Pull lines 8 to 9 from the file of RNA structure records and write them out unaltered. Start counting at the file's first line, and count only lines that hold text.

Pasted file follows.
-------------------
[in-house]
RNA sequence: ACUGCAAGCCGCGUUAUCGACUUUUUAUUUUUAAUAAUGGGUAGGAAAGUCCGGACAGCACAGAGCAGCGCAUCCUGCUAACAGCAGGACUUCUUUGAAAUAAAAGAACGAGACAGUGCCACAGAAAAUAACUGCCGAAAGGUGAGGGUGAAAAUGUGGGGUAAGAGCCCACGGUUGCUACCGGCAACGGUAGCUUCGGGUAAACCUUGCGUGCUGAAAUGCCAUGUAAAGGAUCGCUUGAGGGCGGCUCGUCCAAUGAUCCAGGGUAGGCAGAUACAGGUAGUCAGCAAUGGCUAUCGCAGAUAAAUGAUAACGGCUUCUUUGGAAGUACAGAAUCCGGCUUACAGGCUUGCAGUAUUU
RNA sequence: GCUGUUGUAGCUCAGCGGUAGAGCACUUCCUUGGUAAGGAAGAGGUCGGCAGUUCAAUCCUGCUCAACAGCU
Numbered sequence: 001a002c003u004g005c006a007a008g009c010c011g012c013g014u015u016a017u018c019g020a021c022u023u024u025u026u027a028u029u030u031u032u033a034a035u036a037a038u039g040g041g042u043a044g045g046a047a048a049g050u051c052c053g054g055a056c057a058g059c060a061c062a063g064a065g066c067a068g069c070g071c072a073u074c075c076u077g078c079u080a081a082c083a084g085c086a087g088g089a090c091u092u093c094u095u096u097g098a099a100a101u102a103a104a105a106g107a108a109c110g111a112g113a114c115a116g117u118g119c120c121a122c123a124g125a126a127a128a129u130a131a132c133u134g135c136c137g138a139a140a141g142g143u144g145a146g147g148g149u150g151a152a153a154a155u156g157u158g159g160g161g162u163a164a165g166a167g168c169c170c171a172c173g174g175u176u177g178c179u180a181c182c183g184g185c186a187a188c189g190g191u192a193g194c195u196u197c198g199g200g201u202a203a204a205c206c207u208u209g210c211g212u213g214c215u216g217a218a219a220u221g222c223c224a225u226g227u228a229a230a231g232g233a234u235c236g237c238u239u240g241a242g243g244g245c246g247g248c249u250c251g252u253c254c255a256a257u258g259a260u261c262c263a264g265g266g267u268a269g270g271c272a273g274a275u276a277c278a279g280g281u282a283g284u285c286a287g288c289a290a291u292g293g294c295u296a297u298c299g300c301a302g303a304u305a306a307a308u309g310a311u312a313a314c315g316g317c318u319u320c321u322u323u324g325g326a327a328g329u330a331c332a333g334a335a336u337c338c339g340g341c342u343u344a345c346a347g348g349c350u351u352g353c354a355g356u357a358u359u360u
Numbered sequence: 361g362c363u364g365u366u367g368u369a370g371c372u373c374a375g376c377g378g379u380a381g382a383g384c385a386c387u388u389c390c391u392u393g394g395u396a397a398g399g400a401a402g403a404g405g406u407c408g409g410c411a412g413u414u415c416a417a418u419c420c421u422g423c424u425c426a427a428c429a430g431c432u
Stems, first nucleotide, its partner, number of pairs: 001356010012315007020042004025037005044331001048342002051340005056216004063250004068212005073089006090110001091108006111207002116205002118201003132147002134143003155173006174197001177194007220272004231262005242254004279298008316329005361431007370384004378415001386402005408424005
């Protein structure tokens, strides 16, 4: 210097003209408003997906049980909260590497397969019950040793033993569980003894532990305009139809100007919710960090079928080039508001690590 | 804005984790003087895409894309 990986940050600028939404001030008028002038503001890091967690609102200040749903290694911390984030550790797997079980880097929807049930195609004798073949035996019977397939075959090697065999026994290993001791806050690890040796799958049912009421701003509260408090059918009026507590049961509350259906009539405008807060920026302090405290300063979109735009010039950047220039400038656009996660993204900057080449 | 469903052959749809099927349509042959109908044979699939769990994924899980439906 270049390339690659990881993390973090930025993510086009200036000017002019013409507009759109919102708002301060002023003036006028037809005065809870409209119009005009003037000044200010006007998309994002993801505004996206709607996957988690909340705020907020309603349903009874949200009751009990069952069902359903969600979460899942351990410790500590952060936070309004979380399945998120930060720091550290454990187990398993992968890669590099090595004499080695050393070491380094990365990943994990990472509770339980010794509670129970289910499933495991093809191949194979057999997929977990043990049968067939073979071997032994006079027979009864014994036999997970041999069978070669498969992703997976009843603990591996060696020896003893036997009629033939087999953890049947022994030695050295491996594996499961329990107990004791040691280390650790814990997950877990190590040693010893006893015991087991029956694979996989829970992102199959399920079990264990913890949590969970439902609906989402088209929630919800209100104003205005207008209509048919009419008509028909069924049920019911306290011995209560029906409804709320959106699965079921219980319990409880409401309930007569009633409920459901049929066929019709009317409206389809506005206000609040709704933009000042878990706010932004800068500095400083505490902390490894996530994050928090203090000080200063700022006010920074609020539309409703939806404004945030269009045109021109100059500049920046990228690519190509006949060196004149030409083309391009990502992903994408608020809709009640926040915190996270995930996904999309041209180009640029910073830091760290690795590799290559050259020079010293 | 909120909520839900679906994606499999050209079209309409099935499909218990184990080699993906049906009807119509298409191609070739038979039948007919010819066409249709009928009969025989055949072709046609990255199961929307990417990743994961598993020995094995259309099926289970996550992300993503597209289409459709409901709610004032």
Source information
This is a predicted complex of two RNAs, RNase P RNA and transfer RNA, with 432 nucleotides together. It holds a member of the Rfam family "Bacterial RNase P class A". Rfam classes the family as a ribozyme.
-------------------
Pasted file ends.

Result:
Source information
This is a predicted complex of two RNAs, RNase P RNA and transfer RNA, with 432 nucleotides together. It holds a member of the Rfam family "Bacterial RNase P class A". Rfam classes the family as a ribozyme.